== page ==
Robbery: Close call

I dropped the word “robbery” in my last update, and a number of concerned friends and family members contacted me. Thank you, concerned friends! Your concern is touching.

And, in this case, fortunately it’s unneeded as well. Here’s the story.

The other week, at work, I got a call from my neighbor, Corey. Corey lives a dozen houses down the street, is a mechanic and tow truck driver, has a fun family (including a daughter, Caitlin, who is 2 and plays with Sammy sometimes), and is a hell of a nice guy. But he called me and said, “Um, Steve, did you ask for someone to haul stuff out of your POD?”

“Um, no,” says I. “Wait, maybe Kimi did. Why?”

“Two people are loading boxes from your POD into their car.”

I called Kimi and confirmed she didn’t pay for any hauling, and then I called Corey back. (I should have called the police at that point.) Corey said the two thieves had noticed him watching them and took off. He was currently chasing them in his pick-up truck, but had Caitlin in the back, so nothing too crazy was gonna happen. He lost them when they ran a red light across Middlefield.

I rushed home, and at that point I was imagining a worse-case scenario: The house robbed, computer and stereos taken, Kimi’s jewelry gone — but nope, the house was untouched.

After opening the POD, it was clear that some things had been rifled through. Turns out an old video camera, my old Nintendo 64 (oh no! No more Goldeneye!) and maybe a few other things were taken. But everything really valuable had already been unpacked — mostly what was left inside were books and Kimi’s crafting materials and office supplies.

A police officer arrived quickly, took my statement, and then tried to dust for prints. Remember on CSI when they can extract partial prints from bullets and the throats of corpses or other random stuff? Here a perfectly ordinary handle and bolt — with plenty of surfaces for prints — didn’t prove to be a sufficient surface for the officer to find anything. (“By the way,” he says, “that dust is toxic so wash really well.”)

In the past when something’s been stolen, I’ve felt really violated. After this incident, all I felt was that we had gotten lucky. It was also entirely our fault for leaving the POD unlocked. As a wake up call, it reminds us to be more diligent — and that we should finally finish unpacking.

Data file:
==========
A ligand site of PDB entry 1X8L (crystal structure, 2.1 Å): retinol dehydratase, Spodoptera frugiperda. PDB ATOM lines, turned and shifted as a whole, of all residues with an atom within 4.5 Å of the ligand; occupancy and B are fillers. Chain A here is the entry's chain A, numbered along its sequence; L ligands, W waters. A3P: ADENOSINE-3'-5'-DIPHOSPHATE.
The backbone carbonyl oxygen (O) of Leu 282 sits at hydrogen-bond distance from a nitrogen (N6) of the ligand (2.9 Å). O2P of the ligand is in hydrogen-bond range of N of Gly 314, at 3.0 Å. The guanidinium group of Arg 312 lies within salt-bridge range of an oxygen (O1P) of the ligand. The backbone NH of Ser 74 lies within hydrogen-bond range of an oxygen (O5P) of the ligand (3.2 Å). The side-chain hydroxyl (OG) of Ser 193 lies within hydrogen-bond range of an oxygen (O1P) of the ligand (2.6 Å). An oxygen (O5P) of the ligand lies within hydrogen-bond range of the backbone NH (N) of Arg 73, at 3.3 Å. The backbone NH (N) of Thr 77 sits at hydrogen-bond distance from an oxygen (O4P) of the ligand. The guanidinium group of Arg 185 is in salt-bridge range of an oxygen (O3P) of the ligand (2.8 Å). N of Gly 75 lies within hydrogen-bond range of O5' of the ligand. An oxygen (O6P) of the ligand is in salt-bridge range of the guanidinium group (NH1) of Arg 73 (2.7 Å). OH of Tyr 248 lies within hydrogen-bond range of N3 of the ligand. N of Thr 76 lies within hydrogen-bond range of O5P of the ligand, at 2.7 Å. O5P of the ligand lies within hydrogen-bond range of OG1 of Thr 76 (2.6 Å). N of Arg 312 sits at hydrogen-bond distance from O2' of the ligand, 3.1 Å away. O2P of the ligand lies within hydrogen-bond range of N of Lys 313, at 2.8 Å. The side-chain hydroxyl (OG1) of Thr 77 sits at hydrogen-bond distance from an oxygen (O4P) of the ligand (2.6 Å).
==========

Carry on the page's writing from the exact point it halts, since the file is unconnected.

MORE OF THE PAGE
4 Responses to “Robbery: Close call”

  1. Scrappy Says:

    Sorry to hear that you had to go through that at ALL! I know how violating it can feel, but at least (like you said) you were lucky they were caught in the act and that’s all they got away with.

    When I was robbed, all the police had was a cardboard box to print and they gave me no hope at all that they would find one.

    So, now, about your LAST statement — I’ll offer up my services again to help you unpack this weekend. I’ll even sort your paperwork! =) What day works for you guys?

  2. Slacy Says:

    Wow. You should feel really fortunate. Robbery sucks. So little gain for so much anguish, and I’ve not even actually been broken into before, but I can imagine the feeling of being violated. Anyway, the MV Voice has talked about a rash of crime in the neighborhood — I wonder if its just a few hoodlums trying to get some quick cash, or if its a larger indication of economic distress?

  3. Stephen Says:

    Scrappy, thanks so much! We’re visiting my parents this weekend, but we’ll talk to you soon.

    Slacy, I’ve read an article somewhere that police suspect the Mt. View robbery spree is the work of one particular person (a middle aged white male). The people seen by Corey don’t fit that profile. But I bet that you’re right that in general the economic distress is causing theft crime rates to rise.

  4. Stuart Says:

    Not sure where you live..but see if your area is covered by:

    It’s a good way to see whats going on in your neighborhood.

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